§ 2. Mr. Brockway
asked the Secretary of State for Foreign Affairs if, in view of the success achieved by the United Nations force on the frontiers of Israel and neighbouring Arab countries, he will propose the establishment of a permanent United Nations force to prevent the outbreak of hostilities in areas where conflicts are threatened.
§ Mr. Selwyn Lloyd
As my right hon. and gallant friend the Minister of State for Foreign Affairs told the House on 27th January, Her Majesty's Government hope that something of a permanent nature will develop from the United Nations Emergency Force, but we would like to await Mr. Hammarskjold's report on the prospects of this before going further.
§ Mr. Brockway
Whilst again thanking the right hon. and learned Gentleman, may I ask whether Her Majesty's Government will press for this to be done in 1181 view of the continuing instances where such a force would be of value? Algeria and Tunis are an example, and, possibly, the Sudan and Egypt.
§ Mr. Lloyd
I think the hon. Member would be wise to have regard to the words of the Secretary-General of the United Nations on this matter. I will not read them to him. I expect that he is familiar with them. I think that the Secretary-General has proceeded in this matter with extreme skill in organising and maintaining the United Nations Emergency Force as it is now, and I think that it would be wise to follow his judgment in this matter.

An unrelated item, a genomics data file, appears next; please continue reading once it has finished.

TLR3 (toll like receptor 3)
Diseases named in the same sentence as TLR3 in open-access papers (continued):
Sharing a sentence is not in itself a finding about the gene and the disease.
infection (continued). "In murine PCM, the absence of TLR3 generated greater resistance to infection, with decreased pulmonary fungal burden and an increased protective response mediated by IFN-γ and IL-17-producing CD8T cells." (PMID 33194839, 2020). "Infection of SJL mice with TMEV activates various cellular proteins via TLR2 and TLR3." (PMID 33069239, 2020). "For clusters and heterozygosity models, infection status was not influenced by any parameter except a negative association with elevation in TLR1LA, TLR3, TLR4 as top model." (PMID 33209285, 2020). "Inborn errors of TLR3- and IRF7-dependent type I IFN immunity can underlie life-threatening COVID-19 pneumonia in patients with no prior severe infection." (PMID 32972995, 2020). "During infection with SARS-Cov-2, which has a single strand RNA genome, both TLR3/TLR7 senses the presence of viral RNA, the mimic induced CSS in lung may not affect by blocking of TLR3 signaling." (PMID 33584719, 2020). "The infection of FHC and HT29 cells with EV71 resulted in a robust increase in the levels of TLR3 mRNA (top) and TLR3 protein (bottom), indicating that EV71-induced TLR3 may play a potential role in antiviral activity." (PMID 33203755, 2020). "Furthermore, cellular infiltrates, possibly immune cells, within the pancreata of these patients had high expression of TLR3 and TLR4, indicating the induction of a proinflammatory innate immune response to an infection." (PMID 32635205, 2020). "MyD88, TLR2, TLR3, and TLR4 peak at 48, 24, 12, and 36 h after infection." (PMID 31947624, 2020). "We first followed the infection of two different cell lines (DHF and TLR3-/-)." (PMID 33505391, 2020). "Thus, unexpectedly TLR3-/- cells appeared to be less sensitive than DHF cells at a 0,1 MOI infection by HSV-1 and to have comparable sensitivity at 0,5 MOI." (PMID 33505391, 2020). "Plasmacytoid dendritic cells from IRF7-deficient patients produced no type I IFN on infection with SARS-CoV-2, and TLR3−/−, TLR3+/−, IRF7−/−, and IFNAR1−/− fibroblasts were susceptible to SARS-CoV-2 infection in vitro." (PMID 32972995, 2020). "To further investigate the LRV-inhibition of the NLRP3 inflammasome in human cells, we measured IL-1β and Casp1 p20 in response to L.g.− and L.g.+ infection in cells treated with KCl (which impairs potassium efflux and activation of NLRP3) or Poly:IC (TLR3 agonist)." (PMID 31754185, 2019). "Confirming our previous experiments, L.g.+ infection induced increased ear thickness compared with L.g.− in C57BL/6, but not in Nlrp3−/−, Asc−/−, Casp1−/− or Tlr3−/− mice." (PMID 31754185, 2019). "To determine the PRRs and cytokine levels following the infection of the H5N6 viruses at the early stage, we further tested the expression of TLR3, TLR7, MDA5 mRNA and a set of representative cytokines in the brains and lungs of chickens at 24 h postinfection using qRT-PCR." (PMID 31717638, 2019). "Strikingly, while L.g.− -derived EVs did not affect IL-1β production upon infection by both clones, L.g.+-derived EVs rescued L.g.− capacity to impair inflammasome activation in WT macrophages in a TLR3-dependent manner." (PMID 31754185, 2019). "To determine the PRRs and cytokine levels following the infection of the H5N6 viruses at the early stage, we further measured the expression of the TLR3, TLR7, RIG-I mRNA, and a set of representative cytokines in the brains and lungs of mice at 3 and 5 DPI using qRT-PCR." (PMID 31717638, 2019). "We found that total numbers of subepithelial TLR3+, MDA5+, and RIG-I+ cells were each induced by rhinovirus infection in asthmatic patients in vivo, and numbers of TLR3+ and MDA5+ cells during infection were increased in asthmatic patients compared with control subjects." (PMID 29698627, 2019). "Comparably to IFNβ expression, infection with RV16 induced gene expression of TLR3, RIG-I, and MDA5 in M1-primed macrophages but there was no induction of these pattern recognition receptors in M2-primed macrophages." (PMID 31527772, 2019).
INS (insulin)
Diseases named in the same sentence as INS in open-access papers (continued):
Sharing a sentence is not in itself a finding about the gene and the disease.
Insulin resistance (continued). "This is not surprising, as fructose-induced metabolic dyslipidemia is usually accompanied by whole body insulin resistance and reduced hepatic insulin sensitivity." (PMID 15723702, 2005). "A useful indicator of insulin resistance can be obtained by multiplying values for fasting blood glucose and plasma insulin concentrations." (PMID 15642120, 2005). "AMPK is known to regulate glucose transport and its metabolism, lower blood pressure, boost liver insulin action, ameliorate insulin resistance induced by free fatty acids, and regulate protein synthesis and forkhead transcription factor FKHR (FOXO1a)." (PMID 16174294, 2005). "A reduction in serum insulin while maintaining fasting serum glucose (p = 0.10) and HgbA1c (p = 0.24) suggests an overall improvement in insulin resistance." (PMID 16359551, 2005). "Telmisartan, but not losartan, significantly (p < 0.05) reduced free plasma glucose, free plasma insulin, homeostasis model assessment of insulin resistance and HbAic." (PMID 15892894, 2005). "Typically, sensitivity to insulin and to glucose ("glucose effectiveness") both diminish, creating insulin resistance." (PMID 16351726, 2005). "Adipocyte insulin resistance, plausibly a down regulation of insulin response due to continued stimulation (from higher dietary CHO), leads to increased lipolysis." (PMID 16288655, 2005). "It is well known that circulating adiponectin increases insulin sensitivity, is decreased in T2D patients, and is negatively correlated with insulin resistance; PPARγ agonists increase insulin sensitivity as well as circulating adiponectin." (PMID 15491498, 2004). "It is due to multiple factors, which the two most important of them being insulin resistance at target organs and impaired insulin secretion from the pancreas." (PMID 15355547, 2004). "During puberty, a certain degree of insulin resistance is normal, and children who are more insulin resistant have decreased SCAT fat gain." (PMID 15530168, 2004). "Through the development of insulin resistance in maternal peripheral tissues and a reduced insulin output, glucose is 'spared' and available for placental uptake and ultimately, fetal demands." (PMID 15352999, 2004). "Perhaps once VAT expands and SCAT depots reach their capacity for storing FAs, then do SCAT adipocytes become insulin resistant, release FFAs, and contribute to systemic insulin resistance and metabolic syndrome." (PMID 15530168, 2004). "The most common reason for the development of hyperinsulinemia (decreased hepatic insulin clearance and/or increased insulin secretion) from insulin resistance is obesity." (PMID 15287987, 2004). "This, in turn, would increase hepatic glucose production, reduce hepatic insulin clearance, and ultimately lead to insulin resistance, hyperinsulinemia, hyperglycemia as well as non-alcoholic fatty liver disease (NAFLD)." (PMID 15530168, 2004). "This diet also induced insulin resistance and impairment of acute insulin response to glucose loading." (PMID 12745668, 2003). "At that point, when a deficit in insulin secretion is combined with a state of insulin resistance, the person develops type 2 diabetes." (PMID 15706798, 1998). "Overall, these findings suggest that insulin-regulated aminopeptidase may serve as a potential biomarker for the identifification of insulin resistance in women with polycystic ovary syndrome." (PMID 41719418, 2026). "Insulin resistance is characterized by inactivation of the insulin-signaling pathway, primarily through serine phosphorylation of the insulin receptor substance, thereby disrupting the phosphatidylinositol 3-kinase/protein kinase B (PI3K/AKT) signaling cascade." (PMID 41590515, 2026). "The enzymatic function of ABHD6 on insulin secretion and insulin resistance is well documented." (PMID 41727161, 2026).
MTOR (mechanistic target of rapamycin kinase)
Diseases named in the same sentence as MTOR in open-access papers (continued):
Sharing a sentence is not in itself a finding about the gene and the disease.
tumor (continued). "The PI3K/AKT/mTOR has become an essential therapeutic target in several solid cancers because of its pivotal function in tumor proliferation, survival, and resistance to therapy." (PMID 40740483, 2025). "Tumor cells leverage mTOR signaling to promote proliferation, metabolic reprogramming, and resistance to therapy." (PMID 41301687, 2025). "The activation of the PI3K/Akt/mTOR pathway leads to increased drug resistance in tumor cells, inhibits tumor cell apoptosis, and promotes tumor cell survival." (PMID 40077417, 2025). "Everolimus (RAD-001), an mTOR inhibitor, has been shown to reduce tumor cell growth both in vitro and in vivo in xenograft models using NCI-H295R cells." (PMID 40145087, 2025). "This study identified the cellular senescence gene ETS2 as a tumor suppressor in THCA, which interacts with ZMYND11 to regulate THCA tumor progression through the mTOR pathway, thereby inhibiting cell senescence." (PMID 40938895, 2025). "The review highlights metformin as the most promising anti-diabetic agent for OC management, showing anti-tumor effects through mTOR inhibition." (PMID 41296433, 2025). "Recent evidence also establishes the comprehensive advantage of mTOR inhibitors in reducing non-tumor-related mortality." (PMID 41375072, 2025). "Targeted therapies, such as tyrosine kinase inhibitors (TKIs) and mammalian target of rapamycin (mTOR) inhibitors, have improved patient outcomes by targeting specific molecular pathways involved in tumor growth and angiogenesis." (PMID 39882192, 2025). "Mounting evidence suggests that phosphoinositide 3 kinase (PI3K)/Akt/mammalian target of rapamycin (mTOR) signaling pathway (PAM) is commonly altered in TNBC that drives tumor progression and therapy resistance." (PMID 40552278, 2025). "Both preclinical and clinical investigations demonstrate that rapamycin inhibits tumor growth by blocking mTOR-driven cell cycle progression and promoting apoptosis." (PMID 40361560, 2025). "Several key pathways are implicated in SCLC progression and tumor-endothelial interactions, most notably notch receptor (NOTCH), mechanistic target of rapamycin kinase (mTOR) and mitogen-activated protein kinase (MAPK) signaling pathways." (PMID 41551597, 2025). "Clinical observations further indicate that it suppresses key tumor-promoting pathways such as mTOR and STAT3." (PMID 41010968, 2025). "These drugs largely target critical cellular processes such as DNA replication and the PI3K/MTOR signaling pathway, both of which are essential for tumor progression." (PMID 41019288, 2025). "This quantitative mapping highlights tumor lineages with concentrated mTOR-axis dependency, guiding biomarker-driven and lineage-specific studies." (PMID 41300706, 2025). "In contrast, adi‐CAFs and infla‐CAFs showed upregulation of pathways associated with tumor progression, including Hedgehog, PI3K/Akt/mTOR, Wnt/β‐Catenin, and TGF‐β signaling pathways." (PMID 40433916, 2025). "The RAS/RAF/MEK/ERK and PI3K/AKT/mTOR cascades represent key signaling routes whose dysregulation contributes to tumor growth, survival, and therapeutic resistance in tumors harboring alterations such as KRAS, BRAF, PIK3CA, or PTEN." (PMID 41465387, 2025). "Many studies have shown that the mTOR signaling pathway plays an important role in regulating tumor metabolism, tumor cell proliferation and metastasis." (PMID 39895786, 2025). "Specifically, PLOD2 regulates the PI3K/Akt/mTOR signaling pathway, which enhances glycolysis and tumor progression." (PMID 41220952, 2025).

§ Sir J. Duncan
Is my right hon. and learned Friend aware that, in spite of the source from which the suggestion comes—[HON. MEMBERS: "Why?"]—we nevertheless welcome it on this side of the House?
§ Mr. F. Noel-Baker
On a point of order. Can we have your Ruling, Mr. Speaker? Is the hon. Member for South Angus (Sir J. Duncan) in order in casting imputations of the type implied at the beginning of that very offensive supplementary question on my hon. Friend the Member for Eton and Slough (Mr. Brockway)?
§ Mr. Speaker
I did not think that there was any imputation in it. Perhaps the hon. Member for South Angus (Sir J. Duncan) thinks that any suggestion coming from the other side of the House should be resisted.
§ Sir J. Duncan
Nevertheless, is my right hon. and learned Friend the Foreign Secretary aware that this idea of a United Nations permanent force is one which would be welcomed by this side of the House and might be one of the good results coming out of the Suez catastrophe last year?
§ Mr. Lloyd
I am grateful to my hon. and gallant Friend for part of his observations. We feel that there is value in the continuation of this body in some permanent form, but it took a great deal of skill and ingenuity on the part of the Secretary-General to get it accepted, and I think we are wise to proceed according to his judgment in the matter, as I have said.